South Dakota is normally a wintering stop for bald eagles. Several dams on the Missouri River are ideal locations for the birds to fish for food without fear of the water freezing over. But this year, two eagles stayed through the winter and nested for the first time since 1885.
The eagle nest is in a towering dead cottonwood tree hanging over the Missouri River. The Lake Andes Wildlife Refuge is home to many species, from coyotes and bobcats to woodpeckers and now the bald eagle.
This refuge in south central South Dakota is near the Nebraska border. More than 100 years ago, wintering eagles were common, but settlers clearing the land for farming chased nesting eagles away. The U.S. Fish and Wildlife Department has restored the habitat along the river as a way to protect wildlife in it's natural surroundings.
Jay Peterson, refuge operations specialist, talks as he looks through binoculars.
"I see one adult on the nest," Peterson says. "Actually, it's perched on a limb just next to the nest. We'll just walk up closer and it'll probably fly off and do some vocalization as we approach. So, we'll do that."
We walk along a grassy narrow trail leading to the river, about 50 yards from the nest. Peterson has been this close to the nest only three times. Usually, he watches the nesting pair from the east side of the river, a mile-and-a-half away. He says the adult eagles will circle around and either chirp or bark at us as their way of warning intruders to stay away from the nest. The warning sounds like one bark from a dog.
The adults are protecting their nest. It's huge at about five feet across and five feet deep. For a few minutes, it's left unattended. Peterson suspects the adults are gathering food.
"Usually one (goes) early in the morning, first thing, and (then again) right towards the evening right before it gets dark," Peterson says. "During the day usually one is near the nest, either on it or perched nearby and the other bird is probably out hunting for fish or perched nearby."
The eaglets are about a month old and just starting to get their darker -- more permanent feathers. They won't sprout the white head and tail feathers until they mature, in four to five years. The eaglets peek over the top of the nest, their over-sized curved beak is too big for their matted, downy head. Experts say at this age the eaglets feet are also overly mismatched to their body.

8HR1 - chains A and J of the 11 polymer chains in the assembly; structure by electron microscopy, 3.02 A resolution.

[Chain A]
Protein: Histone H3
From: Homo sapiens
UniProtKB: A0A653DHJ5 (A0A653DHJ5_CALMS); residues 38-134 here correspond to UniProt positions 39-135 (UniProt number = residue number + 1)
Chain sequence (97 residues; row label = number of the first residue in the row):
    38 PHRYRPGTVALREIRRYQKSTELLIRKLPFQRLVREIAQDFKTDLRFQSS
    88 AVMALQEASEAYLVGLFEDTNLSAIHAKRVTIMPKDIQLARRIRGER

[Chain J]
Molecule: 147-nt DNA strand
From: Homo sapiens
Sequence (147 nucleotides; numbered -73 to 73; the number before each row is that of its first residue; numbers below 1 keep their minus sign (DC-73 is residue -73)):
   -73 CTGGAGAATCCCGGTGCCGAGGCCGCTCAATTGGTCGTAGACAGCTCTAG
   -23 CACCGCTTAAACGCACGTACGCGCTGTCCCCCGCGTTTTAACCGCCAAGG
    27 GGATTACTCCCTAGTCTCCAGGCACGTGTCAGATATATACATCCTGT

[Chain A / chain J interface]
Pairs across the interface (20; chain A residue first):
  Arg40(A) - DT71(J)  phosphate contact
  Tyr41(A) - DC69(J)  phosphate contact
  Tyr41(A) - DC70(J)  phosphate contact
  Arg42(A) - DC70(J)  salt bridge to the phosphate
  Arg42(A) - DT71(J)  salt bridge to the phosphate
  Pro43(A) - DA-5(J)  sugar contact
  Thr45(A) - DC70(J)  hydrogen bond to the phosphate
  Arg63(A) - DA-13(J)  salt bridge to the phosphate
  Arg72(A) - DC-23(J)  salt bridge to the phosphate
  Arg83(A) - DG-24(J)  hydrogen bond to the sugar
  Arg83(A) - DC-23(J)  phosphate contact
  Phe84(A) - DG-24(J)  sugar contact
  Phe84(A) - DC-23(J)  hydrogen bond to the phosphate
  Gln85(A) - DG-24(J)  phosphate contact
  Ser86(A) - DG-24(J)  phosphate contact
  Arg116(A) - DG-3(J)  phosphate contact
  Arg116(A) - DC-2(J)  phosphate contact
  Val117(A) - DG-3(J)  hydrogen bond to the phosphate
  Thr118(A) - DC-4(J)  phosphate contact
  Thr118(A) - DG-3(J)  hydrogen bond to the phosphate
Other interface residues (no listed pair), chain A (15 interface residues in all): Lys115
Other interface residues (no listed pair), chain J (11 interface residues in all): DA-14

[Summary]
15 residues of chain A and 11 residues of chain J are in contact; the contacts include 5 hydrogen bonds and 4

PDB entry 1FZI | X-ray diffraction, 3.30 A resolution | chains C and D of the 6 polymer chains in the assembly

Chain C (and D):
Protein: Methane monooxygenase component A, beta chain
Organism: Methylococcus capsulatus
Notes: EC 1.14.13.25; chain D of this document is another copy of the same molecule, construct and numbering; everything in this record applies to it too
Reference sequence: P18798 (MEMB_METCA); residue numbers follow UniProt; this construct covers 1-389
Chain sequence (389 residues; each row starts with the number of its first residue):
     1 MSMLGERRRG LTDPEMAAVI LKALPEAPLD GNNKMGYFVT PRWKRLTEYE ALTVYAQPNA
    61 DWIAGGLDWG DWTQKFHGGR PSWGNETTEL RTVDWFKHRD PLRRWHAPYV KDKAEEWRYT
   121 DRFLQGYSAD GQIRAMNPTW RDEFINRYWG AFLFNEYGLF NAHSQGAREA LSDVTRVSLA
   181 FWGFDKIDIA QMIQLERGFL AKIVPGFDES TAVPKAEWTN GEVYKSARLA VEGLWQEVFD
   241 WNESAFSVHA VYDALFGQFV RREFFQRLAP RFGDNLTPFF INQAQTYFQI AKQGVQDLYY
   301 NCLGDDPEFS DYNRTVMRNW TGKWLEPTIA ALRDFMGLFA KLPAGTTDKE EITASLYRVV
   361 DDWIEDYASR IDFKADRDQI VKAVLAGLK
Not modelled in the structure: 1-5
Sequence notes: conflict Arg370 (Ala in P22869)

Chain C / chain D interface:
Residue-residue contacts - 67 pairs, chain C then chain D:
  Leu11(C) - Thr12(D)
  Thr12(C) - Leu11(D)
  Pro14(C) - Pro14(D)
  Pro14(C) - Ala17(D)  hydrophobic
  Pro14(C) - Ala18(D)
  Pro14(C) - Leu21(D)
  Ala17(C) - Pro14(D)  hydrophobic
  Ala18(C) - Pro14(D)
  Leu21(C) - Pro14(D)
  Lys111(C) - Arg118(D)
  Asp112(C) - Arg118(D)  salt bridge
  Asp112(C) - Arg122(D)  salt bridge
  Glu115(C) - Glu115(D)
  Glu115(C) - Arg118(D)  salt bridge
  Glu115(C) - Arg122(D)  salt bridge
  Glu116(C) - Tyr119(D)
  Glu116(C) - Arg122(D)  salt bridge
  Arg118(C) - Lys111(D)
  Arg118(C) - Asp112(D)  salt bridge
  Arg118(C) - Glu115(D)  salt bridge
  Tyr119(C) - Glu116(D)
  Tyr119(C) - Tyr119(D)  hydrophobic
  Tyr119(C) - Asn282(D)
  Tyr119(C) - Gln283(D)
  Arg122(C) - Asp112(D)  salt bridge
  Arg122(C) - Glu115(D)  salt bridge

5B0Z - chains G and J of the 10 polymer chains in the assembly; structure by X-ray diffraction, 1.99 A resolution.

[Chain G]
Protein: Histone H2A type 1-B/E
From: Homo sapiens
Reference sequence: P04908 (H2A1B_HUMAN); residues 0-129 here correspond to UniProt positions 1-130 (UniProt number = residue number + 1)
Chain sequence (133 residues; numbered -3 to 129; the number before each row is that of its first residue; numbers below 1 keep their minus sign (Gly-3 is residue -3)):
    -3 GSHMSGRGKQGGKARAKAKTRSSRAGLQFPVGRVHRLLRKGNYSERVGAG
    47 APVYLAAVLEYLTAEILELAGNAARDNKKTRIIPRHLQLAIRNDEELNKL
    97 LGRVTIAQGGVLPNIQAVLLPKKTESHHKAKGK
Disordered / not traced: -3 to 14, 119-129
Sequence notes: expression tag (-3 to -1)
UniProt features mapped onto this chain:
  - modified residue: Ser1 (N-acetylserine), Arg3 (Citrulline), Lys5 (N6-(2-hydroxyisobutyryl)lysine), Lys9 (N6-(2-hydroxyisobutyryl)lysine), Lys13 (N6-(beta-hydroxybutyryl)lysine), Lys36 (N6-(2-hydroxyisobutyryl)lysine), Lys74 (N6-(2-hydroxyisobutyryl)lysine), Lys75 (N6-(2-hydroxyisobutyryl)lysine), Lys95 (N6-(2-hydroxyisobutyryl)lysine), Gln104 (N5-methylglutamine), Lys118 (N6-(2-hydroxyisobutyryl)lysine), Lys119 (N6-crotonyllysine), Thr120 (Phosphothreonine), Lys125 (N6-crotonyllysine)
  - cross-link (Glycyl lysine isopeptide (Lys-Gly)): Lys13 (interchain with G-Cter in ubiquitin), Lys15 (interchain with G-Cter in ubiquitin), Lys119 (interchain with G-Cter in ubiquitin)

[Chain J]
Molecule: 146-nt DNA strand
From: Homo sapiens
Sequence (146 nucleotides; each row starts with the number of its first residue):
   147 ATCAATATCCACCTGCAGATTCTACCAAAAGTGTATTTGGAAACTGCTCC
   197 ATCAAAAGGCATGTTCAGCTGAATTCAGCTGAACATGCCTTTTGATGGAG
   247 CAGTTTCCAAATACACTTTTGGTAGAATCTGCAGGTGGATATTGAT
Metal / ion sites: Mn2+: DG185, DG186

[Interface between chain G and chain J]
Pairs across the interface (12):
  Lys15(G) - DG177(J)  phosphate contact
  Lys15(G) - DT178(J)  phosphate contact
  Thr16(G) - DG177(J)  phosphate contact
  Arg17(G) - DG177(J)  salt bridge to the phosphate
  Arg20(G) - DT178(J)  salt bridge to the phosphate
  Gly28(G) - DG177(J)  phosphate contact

Jay Peterson checks out the birds through binoculars.
"It appears one chick is slightly larger than the other," he says. "That would make sense because there is always a delayed hatch. Sometimes you'll have a two-day difference.
As we watch, one of the adult birds returns.
"Perhaps we'll hear some vocalization," Peterson says. "There's so much to learn you know. This is new for us you know since this hasn't happened in many, many years and we're learning a lot of things ourselves just by watching this nest."
Peterson says there's a 90 percent chance if the eagles raise offspring successfully here, they'll use the nest again next season. Each year, they add to the nest making it larger and larger.
Many states are working to bring nesting eagles back. New York started the process, sometimes called hacking, in 1976. States with a larger nesting population remove eaglets at age six to eight weeks and transport them to the hack site where they will grow their fledgling feathers preparing for first flight, according to Peterson.
"The idea all comes from the fact that once that bird fledges, it's very loyal to the nest site. When they come back themselves to nest at approximately five years of age, they'll come back to that area instead of original area taken from."
There's some hope that a program like that could work in South Dakota. Bob Usgaard, a graduate student from South Dakota State University, is following similar work in Indiana, Tennessee, California and Ohio. Usgaard says they've all started to see positive results.
"We're kind of behind the times," Usgaard says. "A lot of the hacking that's been done was in late 1970s early 80s. The mid 1980s were peak hacking for most of the states, so we're late bloomers in that respect."
Usgaard says his study will be completed in September and he has determined that bald eagle re-population is feasible in South Dakota. He says there are several areas along the river with habitat eagles look for. Large trees with dead branches near the top offer the perfect kind of situation, with an eight to ten-foot opening that makes take-offs and landings easier.
Usgaard says South Dakota must decide how much money to put into the process, which could cost about $30,000 a year. Education is the key to keeping eagles nesting in the state, according to Usgaard. People need to know how much human interaction the bald eagles can tolerate, like boaters on the nearby Missouri River or hikers getting too close to the nest.
"The bald eagle is a wonderful public relations bird, to help get people involved in wildlife," Usgaard says. "I think in terms of being on the Missouri River it's good to have them here, but it's also important to know what they need."
Usgaard says South Dakotans are excited about having the bald eagles here. But he cautions even with perfect conditions, young eagles can have a hazardous life. The chance of both eaglets surviving to their first flight in mid-july is fifty-fifty.